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New Tax Policy To Exempt 95% of Informal Sector — Oyedele

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The federal government's proposed new tax reforms aimed to legally exempt 95% of businesses and individuals operating in the informal sector from paying any tax.

Chairman of the Presidential Fiscal Policy and Tax Reforms Committee, Taiwo Oyedele, disclosed this to journalists during the weekend on the sidelines of the close-out meeting of the Committee in Abuja.

Oyedele stated that the committee's data-driven approach has led them to conclude that the informal sector comprises people simply trying to earn a legitimate living.

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As such, the reforms propose exempting 95% of this sector from all taxes, including withholding tax, company income tax and payroll taxes.

He added that government officials and elite would be squarely targeted for tax compliance going forward.

The current tax exemption threshold for companies is N25 million in annual earnings, but Oyedele revealed plans to significantly raise this to account for inflation and support small businesses and low-income earners.

He said, “so we're using data to inform our decisions, currently if you earn N25million a year or less, you don't have to pay company income tax, you don't have to worry about VAT.

“We're looking at increasing that significantly, first to recognise the inflation we've had to contend with over the past few years and also because we think that this whole idea and concept of ‘your money is in the informal sector' is not supported by data.

“We think that the informal sector are people who are trying to earn legitimate living, we should allow them be and support them to grow to a point where they can then have the ability to pay taxes.

“So we think that 95% of the informal sector should be legally exempted from all taxes; withholding tax, company income tax, even payee on their staff, let them be.

“We can then focus our attention on top 5% of that sector and of course, the middle class and the elite. We think that the days of being above the law in paying taxes are over.

“The same thing we're saying to our leaders, whether they are elected or appointed, we think they have to lead by example by showing that they have paid the taxes, not only on time, but correctly to the lawful authorities as contained in the various laws.”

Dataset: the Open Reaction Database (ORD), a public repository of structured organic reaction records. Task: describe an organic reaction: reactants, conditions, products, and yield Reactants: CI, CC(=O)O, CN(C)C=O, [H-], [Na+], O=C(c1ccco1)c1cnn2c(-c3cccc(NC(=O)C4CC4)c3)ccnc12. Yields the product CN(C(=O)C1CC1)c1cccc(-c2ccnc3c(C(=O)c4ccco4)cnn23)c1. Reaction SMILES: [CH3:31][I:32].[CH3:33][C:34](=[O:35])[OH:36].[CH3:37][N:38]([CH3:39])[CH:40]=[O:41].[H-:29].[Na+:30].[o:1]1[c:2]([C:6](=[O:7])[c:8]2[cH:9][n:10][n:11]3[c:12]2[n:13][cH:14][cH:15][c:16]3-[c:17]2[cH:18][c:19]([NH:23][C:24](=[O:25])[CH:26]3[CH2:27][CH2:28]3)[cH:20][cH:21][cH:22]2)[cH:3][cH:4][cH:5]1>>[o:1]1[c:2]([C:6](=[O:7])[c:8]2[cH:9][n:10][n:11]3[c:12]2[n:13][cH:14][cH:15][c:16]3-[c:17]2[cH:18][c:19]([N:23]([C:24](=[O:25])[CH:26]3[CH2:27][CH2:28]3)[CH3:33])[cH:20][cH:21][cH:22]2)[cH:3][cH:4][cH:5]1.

Oyedele stated that despite the proliferation of taxes and levies at federal, state and local levels, Nigeria's tax collection as a percentage of GDP remains low.

He stated the path forward involves repealing many existing taxes, harmonsing the remaining ones to single digits, and improving collection efficiency.

“So I think everybody, even if you're not a business person, you'll feel the impacts of multiple taxation almost everywhere you turn, there's one tax or the other.

“It affects small businesses even more than large businesses, and also the poor and vulnerable population are having to deal with it. Unfortunately, despite these many taxes all over the place, our tax collection as a percentage of GDP is low.

“So we're convinced, and that's what the data tells us, that the right thing to do, the path we need to follow, is the path where we repeal many of these taxes, whatever is left, and we think we can keep that within single digit across local government, state and federal government combined, and then improve the efficiency of collecting those taxes.”

He affirmed the government's commitment to fixing Nigeria's problematic tax system comprehensively, rather than attempting stop-gap measures that could be upended by administrations.

“We have to admit and recognize that these problems will not disappear overnight, it's work in progress. We have not even submitted our work to the National Assembly.

“So our expectation is, as we progress now from ideation, proposal to implementation, you'll see less and less of those issues and then you'll see that harmony in the direction of the fiscal system, not only in the number of taxes we collect being very few, with threshold for poor people and small businesses.

“You will also see an improvement in how those monies are being spent in terms of priority of spending, in terms of the efficiency of spending, and then in terms of focusing on what impacts on the lives of majority of our population who live in multi-dimensional poverty. That is the direction we're going and we're positive about that,” Oyedele said .

He said the tax reform proposals are currently undergoing private sector consultations, with plans to submit them to the National Assembly .

After internal approvals by June, he said the proposals will go to the National Assembly in the third quarter of 2024, with some components like the National Tax Policy effective by year-end.

He, however, said aspects requiring constitutional amendments could take until 2026 to implement fully.

“So it's ready, we're waiting for the final signature. We also have a new National Tax Policy that communicates this direction of our tax system, how we're going to be spending our money, we have a Spending Policy now, as well as Borrowing Policy so that the social contract with the people is delivered to them in a meaningful way.

“So all of that will happen before the end of the year, but where we are enacting the law and proposals to amend the Constitution, will happen in 2025, and maybe 2026, in the case of the Constitution because I think the timeline that the National Assembly has is about two years,” he stated.


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